|With my foster family in South Korea|
I recently published an essay titled, “Colonized through Adoption.” After I published the piece, I realized that I could have just as appropriately titled the piece, “Erased by Adoption.**”
But then, I thought to myself--or I could simply write an additional piece examining the ways in which I have experienced erasure through adoption.
I have been intensely reflecting upon my adoption and reunion recently, primarily because this January of 2019 marks a decade since I reunited with my Appa and Omma. Who I am and how I frame my adoption have dramatically evolved over the past decade. It would be diminutive to qualify any of these changes as good or bad. Rather, I can only recognize that they have been necessary.
One of the necessary paradigm shifts that has transpired over the past decade is recognizing the painful truth that I, along with so many of my cohorts, have been erased by adoption. Through adoption, we were required to participate in the erasure of not only our ethnic and cultural identities but our genetic and ancestral identities.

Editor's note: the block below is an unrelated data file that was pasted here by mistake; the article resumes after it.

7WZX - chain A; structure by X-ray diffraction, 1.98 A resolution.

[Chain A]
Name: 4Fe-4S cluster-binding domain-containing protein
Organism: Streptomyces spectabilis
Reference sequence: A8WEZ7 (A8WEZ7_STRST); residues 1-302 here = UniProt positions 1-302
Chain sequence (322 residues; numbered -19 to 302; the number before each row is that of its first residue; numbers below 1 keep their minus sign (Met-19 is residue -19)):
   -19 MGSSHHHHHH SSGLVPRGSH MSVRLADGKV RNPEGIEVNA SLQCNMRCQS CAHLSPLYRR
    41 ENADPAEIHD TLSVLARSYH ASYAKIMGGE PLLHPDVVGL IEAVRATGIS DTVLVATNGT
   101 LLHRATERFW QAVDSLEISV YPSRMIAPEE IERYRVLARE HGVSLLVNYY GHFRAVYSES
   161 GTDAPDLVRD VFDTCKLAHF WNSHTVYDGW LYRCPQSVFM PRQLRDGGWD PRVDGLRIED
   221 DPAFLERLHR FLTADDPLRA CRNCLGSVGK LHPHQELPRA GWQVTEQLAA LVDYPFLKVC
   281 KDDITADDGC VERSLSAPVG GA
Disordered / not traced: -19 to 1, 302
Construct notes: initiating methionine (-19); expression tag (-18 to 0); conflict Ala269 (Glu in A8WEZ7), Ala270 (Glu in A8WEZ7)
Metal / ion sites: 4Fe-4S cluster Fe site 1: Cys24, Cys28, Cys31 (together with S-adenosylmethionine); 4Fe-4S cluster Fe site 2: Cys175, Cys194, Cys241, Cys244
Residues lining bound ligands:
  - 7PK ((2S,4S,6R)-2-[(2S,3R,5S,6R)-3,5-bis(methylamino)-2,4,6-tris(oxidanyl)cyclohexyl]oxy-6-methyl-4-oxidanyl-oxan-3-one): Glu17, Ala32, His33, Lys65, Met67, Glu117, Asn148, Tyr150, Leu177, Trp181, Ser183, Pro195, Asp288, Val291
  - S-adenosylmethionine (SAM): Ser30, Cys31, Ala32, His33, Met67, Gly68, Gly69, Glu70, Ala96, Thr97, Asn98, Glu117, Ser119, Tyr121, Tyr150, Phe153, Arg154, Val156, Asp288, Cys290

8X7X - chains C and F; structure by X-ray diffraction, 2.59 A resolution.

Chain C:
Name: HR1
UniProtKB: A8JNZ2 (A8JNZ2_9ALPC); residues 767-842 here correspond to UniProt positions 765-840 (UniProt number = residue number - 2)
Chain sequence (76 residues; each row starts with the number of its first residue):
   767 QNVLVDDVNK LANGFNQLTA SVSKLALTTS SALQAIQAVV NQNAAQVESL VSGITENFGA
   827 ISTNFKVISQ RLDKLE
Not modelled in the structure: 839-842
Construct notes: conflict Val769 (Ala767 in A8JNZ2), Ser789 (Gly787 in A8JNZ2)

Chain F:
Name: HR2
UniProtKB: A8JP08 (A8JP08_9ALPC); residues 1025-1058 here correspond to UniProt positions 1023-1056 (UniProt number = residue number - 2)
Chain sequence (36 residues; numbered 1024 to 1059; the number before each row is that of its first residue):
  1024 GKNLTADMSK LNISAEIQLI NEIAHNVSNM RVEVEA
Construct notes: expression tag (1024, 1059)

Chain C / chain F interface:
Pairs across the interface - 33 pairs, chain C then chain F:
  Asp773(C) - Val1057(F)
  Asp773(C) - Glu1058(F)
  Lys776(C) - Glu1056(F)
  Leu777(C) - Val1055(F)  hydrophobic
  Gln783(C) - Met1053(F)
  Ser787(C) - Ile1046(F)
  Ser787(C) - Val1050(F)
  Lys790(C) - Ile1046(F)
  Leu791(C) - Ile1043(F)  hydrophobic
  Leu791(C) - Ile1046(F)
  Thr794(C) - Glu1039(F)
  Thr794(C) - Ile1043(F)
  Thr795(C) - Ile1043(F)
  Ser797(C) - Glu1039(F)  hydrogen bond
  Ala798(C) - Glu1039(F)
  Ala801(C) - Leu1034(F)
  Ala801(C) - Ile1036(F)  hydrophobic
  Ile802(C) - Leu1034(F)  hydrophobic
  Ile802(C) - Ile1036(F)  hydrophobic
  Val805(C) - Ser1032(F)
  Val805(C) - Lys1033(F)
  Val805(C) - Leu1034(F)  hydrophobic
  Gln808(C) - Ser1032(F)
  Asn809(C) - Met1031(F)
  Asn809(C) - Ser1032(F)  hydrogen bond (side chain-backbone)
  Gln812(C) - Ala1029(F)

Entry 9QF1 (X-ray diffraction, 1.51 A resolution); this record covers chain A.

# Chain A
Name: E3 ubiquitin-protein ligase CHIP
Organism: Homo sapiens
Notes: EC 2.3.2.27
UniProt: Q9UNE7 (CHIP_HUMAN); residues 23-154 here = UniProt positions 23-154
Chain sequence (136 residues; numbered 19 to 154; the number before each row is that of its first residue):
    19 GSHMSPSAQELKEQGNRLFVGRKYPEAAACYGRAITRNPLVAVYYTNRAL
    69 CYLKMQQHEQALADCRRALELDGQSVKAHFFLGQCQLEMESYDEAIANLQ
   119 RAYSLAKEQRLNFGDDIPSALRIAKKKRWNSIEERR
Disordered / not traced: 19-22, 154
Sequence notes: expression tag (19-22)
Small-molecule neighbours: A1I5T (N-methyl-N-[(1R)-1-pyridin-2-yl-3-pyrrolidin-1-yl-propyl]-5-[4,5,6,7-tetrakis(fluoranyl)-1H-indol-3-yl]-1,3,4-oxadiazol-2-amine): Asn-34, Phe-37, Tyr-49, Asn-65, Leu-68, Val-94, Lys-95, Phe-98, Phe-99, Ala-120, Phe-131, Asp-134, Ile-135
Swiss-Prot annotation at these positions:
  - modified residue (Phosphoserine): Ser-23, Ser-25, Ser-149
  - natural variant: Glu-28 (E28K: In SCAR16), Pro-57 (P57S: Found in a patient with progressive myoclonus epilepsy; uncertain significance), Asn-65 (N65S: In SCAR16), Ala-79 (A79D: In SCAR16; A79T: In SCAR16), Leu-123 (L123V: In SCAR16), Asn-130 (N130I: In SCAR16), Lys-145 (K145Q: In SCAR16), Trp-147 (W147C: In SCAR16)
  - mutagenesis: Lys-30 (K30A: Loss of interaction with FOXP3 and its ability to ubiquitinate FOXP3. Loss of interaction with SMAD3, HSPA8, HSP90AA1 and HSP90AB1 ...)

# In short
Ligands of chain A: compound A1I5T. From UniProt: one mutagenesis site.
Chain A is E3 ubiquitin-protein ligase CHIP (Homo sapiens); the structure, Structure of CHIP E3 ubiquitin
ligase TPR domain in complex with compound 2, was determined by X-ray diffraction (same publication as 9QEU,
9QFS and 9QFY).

Once we arrived here in America, we disappeared. What do I mean by this statement?
An original performance piece I wrote and subsequently performed in the fall of 2018 attempts to elucidate this erasure through poetic prose:
was the beginning
of a New Death
for Two Hundred Thousand of Us
We vanished and
like a secret
that lies down with the dead,
as though we had never lived.
Being born in Korea of Korean people only to be taken from them to be given to White America and its people demanded that we forsake the identities bestowed upon us through DNA and history.
And yet, how does one erase DNA and history?
Adoption has taught me, one child at a time.
Taking a Korean child from her original family, people, community, and nation and placing her in a foreign family, people, community, and nation requires the erasure of the previous. It’s inevitable and necessary, both practically and for survival.